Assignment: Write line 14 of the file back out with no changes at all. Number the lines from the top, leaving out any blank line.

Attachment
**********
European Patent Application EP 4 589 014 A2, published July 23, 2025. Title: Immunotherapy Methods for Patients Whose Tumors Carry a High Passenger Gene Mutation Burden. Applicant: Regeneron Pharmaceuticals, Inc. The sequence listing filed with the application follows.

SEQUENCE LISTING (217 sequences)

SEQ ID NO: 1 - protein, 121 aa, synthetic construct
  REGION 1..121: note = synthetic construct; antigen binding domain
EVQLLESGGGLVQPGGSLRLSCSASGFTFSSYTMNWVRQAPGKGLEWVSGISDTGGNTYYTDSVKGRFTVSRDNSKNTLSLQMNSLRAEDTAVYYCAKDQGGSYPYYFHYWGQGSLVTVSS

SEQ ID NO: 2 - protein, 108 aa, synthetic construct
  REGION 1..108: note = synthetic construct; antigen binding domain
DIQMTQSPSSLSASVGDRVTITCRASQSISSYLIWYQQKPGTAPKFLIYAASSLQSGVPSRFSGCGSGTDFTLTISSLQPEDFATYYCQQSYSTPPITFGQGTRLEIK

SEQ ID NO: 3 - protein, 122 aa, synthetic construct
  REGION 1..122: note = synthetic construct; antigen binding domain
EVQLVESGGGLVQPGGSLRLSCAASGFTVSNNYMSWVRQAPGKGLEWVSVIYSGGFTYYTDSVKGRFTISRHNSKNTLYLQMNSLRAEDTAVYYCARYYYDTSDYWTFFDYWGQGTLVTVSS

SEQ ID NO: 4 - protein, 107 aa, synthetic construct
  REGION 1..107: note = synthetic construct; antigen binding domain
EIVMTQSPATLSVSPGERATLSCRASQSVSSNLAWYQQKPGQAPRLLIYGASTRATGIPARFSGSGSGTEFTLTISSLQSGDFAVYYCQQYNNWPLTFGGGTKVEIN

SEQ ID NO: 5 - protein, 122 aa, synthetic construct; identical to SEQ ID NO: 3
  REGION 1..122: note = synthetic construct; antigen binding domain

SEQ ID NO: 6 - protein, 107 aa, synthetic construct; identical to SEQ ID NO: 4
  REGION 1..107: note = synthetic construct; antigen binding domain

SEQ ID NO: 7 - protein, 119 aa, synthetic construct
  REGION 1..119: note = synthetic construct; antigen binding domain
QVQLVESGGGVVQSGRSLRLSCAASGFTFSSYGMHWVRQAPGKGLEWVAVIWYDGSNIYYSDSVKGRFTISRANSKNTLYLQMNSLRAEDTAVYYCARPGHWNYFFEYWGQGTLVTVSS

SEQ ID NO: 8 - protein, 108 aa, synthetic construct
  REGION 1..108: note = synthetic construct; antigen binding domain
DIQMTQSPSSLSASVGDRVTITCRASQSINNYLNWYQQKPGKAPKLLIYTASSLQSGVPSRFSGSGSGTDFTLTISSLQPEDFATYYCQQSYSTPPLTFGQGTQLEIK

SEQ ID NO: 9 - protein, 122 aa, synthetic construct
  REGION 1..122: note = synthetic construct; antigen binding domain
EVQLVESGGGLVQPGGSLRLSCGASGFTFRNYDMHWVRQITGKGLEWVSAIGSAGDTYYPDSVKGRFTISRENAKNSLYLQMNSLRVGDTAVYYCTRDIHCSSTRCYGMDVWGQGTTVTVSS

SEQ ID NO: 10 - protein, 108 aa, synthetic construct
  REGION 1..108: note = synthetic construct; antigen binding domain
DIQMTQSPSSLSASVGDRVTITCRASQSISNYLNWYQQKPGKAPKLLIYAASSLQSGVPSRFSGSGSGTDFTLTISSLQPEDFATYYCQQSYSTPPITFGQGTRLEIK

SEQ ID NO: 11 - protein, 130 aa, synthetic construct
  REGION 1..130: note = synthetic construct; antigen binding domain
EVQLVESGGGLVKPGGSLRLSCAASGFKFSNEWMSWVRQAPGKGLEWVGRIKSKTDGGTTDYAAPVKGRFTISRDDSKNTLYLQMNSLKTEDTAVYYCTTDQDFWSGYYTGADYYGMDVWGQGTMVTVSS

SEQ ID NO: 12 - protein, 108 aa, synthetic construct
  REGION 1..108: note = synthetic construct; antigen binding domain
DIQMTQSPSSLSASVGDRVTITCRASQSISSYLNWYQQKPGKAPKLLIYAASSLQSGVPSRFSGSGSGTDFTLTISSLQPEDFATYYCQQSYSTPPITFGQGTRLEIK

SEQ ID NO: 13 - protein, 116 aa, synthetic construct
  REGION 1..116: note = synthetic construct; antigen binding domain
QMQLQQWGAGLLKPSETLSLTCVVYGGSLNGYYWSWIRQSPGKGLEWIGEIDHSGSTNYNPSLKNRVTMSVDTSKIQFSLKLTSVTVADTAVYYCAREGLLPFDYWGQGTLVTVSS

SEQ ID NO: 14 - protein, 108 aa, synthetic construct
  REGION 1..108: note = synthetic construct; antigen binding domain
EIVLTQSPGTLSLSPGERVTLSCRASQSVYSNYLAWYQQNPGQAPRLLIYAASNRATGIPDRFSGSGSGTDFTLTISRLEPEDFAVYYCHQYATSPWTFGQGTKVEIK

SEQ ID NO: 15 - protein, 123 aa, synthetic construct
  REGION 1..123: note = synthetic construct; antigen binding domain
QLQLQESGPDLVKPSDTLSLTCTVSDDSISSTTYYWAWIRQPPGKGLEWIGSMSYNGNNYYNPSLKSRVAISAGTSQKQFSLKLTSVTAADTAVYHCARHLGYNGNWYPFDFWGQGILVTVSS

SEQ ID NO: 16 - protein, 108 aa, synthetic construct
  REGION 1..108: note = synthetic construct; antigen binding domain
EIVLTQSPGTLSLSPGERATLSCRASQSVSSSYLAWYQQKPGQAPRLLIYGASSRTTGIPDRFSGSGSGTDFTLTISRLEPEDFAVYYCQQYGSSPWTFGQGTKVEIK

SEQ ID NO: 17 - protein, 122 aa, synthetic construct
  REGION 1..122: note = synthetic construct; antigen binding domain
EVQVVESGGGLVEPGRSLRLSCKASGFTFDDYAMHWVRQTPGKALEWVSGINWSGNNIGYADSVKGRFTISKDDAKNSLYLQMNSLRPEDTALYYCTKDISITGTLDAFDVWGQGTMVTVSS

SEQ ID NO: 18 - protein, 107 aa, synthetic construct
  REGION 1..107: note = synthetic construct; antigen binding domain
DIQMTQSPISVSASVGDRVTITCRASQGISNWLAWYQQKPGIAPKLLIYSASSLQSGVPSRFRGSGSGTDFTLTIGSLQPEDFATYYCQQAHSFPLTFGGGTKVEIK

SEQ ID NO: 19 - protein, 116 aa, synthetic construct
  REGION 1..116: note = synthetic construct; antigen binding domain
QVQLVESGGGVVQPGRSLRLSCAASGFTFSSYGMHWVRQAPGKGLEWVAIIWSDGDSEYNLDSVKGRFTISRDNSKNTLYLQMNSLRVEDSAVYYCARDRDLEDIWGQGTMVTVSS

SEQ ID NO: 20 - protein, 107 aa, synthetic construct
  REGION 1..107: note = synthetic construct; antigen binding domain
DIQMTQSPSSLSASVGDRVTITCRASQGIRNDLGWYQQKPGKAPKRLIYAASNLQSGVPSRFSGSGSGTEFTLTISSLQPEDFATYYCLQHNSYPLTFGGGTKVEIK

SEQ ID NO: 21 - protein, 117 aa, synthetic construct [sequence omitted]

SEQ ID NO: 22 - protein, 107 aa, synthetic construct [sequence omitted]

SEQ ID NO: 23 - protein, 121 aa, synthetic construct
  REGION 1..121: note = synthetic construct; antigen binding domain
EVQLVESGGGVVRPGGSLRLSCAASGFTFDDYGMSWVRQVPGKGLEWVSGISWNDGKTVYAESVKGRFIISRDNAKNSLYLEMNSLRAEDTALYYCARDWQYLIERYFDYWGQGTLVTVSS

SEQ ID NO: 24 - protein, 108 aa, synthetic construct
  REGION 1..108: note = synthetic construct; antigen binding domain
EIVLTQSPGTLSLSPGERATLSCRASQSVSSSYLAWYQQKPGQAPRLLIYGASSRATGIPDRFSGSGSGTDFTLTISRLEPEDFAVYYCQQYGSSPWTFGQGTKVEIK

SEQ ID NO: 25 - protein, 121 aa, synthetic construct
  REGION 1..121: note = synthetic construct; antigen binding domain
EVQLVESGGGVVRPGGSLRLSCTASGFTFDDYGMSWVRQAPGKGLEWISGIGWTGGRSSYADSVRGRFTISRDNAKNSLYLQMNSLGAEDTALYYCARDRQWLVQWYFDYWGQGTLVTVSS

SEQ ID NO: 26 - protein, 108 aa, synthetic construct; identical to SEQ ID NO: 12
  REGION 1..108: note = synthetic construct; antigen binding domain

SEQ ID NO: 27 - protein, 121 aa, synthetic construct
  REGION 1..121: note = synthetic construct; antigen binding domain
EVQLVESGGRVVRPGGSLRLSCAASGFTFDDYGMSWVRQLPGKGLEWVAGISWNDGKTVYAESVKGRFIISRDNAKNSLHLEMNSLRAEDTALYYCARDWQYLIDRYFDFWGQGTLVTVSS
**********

EIVMTQSPATLSVSPGERATLSCRASQSVSSNLAWYQQKPGQAPRLLIYGASTRATGIPARFSGSGSGTEFTLTISSLQSGDFAVYYCQQYNNWPLTFGGGTKVEIN